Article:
Thanks again for your question regarding your Golden Retriever boy. As you can imagine, there are a number of possible causes for this vomiting including anything from acute gastroenteritis, to a toxicity, to intestinal parasites. As you say, it is definitely possible this began from perhaps getting in to something at the park. It is very unlikely this all began from him just over-doing it however. It is a relief to hear your other two dogs are currently fine. Just in case this is an infectious gastroenteritis, please try to get your sick Golden boy away from the other two. Also be sure to wash your hands carefully after petting and handling him, as some canine infectious GI bugs can affect humans too (salmonella and campylobacter for example).
First things first - please try and encourage your boy's water intake - this is very important. All of this vomiting means he has an increased need for water, so it is very important this is available all the time. If he can't keep water down, then you need to get him to your local Vet clinic or ER vet for intravenous fluids. The best plan for today would be to with-hold his food for the next 10 - 12 hours. You can then start him on a bland diet of cooked boneless, skinless chicken
breast and rice for a few days, after this time.
Please keep a close eye
on his mucus membranes, capillary refill time and respiratory rate today as follows:
Mucus membranes - flip his lip and look at the color of the gums. They should maintain a nice salmon pink color. Get him to the Vet if they appear white or very pale pink, or if they are a dark deep red color.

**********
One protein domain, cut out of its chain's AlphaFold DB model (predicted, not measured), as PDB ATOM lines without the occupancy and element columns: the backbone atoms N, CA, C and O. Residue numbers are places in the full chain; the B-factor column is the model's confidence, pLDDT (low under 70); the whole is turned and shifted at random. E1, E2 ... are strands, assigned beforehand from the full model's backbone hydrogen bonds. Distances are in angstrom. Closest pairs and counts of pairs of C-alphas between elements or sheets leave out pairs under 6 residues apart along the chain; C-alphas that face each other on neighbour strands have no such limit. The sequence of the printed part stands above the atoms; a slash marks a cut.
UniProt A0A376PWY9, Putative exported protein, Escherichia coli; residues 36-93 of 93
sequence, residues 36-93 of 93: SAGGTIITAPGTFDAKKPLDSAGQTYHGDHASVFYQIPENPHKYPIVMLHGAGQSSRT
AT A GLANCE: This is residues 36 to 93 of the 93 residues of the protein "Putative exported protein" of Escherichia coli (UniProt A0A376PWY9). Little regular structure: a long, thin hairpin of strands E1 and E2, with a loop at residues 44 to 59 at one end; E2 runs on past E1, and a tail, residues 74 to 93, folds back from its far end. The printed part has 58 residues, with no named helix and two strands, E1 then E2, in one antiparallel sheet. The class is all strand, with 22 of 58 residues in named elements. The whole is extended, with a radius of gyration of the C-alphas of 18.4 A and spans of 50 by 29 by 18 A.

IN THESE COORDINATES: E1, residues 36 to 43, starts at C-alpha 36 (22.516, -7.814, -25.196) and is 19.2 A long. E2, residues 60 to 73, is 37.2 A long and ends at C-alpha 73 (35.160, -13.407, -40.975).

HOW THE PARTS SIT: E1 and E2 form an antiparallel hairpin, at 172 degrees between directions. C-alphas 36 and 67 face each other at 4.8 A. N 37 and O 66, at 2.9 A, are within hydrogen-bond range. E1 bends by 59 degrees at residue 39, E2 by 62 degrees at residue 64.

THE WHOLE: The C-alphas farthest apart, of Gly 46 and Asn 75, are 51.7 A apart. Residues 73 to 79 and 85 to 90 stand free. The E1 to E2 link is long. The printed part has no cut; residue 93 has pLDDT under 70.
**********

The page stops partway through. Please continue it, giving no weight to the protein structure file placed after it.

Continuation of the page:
Capillary Refill time - this measures blood perfusion and test this by putting your thumb on his gum to apply pressure. After you release your thumb you will see the gum blanch. Capillary refill time is the amount of time it takes (in seconds) for the gum to return to a healthy pink color from the blanced white color. If 2 seconds or less don't worry - if it is taking significantly more time, again - off to the Vet.
Respiratory Rate - if he is continuously panting throughout the night this is a sign of shock and or pain and a signal for a trip to the Vet.
If the vomiting continues today, despite with-holding food and if he isn't keeping much water down, then you really should get him seen today if you can. In the meantime, you may want to try a little Pepcid. The typical dose is 0.25mg per pound of body weight up to twice daily. You can read more about the use of this here: http://www.petplace.com/drug-library/famotidine
Best of luck with your boy and do continue to keep a close eye on him. As above - if he can't keep water down, then he could quickly become dehydrated, so make sure you get him seen if this is the case.
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